searine 2 months ago

I've been following TEPCOs media site casually for years. They actually used to have a really great media site showing the latest work being done on decommissioning but its gotten more and more closed off over the years as people care less and less. They used to post these really cool PDFs with technical detail.

For example, the video referenced in the news article is the first video on the TEPCO archive. Worth a watch, the screenshot really doesn't do it justice.

They still post media, but it tends to be more PR stuff of complete work rather than ongoing work.

Here is another cool video :

A robot inside Unit 2 scrapping up samples of the melted-down core. Talk about cutting edge extreme environment robotics!

petschge 2 months ago

Note that this is the fuel from the cooling pool of reactor building #3. The cooling pool of reactor building #4 has already been emptied. And the we are still not ready to remove the heavily damaged fuel from the reactor cores.

  • nihonde 2 months ago

    It’s also worth noting that the cooling pool is not inside the protective container that houses the cores. As such, if the water were to drain off these pools, it would possibly render Tokyo uninhabitable for a very long time. That danger was mitigated a while ago, but moving the spent and spare fuel is still a major factor in making the site safe again.

    • vanattab 2 months ago

      Tokyo Or Fukushima? Isn't Tokyo 150 miles south of the plant.

      • nihonde 2 months ago

        Yes. Not sure why I’m being downvoted. There is no question that if the spare/spent fuel were exposed to air, the resulting radiation would have required evacuation of a 150+ mile radius. They originally brought in an elite firefighting team to refill the pools for this exact reason.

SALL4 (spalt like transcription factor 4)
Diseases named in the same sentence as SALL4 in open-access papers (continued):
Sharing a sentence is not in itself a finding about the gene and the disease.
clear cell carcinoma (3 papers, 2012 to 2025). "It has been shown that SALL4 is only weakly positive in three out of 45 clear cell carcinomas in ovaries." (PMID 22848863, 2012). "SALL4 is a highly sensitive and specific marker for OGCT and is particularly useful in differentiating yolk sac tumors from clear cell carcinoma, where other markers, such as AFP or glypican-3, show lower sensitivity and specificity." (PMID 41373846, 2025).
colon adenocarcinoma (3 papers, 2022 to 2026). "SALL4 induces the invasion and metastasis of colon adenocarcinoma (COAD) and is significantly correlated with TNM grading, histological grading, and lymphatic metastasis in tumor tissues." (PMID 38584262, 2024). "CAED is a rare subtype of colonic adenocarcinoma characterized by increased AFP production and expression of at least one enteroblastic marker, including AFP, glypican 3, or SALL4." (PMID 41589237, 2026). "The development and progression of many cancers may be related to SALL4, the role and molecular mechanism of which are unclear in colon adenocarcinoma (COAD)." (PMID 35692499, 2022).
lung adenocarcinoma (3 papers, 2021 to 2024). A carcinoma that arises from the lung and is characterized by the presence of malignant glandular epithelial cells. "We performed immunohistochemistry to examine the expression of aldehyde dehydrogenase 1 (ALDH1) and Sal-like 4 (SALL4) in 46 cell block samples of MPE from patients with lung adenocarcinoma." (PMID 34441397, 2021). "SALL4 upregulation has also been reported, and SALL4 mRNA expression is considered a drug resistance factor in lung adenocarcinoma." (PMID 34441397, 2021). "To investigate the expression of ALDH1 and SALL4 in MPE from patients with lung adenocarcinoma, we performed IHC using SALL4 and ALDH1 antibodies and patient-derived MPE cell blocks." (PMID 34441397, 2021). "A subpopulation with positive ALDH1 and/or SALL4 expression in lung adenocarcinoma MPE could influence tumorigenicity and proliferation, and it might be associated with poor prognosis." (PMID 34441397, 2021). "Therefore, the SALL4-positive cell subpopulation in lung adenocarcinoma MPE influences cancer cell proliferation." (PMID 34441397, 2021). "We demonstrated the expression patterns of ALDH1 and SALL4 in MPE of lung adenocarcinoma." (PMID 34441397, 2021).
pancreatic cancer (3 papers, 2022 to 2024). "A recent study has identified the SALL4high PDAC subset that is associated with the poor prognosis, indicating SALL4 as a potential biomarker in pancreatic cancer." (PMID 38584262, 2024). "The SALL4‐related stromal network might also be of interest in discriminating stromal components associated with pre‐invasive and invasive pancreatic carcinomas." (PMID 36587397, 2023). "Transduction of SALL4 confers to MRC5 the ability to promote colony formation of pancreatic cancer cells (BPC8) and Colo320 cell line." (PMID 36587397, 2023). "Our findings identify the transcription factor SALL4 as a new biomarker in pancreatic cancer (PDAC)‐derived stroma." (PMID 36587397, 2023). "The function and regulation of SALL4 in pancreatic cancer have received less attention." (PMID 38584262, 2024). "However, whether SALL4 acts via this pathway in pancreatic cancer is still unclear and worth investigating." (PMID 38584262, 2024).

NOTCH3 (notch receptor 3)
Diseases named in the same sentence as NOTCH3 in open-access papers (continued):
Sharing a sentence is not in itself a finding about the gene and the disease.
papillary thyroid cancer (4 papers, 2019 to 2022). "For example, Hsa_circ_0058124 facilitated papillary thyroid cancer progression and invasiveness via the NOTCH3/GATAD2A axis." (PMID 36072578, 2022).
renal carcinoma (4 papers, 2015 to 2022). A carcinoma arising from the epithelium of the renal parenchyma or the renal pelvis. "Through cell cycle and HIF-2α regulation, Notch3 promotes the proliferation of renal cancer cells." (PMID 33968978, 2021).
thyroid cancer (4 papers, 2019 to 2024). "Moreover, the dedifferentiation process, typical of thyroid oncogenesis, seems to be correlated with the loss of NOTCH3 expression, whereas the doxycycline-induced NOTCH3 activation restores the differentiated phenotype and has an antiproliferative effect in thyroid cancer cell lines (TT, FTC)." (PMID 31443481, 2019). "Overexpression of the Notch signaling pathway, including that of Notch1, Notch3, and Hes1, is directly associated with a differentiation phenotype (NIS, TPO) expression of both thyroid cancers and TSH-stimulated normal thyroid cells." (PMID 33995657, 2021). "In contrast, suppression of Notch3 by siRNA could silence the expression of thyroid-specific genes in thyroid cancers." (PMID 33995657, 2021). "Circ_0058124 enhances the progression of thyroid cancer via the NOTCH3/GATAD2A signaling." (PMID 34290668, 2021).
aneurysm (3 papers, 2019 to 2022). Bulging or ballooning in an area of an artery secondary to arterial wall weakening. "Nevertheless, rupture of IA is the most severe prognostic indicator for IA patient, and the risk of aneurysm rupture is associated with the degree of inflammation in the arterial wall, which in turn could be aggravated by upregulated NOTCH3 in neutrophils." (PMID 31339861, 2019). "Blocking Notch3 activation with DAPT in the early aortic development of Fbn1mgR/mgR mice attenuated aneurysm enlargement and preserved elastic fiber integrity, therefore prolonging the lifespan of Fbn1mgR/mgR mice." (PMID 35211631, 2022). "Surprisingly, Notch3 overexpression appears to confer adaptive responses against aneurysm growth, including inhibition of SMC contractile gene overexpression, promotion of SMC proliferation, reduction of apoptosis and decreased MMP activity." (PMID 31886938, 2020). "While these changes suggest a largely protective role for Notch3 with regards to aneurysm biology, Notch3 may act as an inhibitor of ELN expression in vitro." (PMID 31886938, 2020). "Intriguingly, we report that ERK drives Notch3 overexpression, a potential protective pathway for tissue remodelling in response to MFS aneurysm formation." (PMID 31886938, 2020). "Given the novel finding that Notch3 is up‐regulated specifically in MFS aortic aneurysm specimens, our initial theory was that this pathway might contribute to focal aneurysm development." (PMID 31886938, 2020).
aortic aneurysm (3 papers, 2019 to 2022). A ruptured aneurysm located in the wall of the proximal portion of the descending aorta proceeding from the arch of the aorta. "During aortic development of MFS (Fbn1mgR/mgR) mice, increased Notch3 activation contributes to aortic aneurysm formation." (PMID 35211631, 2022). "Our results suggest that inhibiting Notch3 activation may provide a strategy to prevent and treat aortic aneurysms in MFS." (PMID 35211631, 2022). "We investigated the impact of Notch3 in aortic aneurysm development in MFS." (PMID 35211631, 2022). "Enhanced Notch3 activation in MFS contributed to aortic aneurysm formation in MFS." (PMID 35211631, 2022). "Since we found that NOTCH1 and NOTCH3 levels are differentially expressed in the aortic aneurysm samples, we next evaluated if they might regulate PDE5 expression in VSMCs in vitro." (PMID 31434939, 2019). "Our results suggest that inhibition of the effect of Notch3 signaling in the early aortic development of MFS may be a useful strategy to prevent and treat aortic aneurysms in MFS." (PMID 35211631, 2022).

• DuskStar 2 months ago

          No question that they would have evacuated, sure. But also little question that it would not have been required.

          • arcticbull 2 months ago

            It's interesting how fearful nuclear energy makes people. The worst disaster in the history of nuclear energy, Chernobyl, will over the full course of time cause 4,000 premature deaths as estimated by the IAEA. This figure includes first responders sent in by the USSR with inadequate protections.

            "A United Nations' International Atomic Energy Agency (IAEA) study estimates the final total of premature deaths associated with the disaster will be around 4,000 mostly from an estimated 3% increase in cancers, which are already common causes of death in the region." Interestingly, the most common cancer it caused was thyroid (due to the Iodine-131 released), which has a 98% survival rate. [1, 3]

            Whereas, currently, burning of fossil fuels is killing 7.3 million (1825 Chernobyls -- 4x the total number of civil nuclear reactors on Earth) per year.

            "According to the World Health Organization in 2012, urban outdoor air pollution, from the burning of fossil fuels and biomass is estimated to cause 3 million deaths worldwide per year and indoor air pollution from biomass and fossil fuel burning is estimated to cause approximately 4.3 million premature deaths."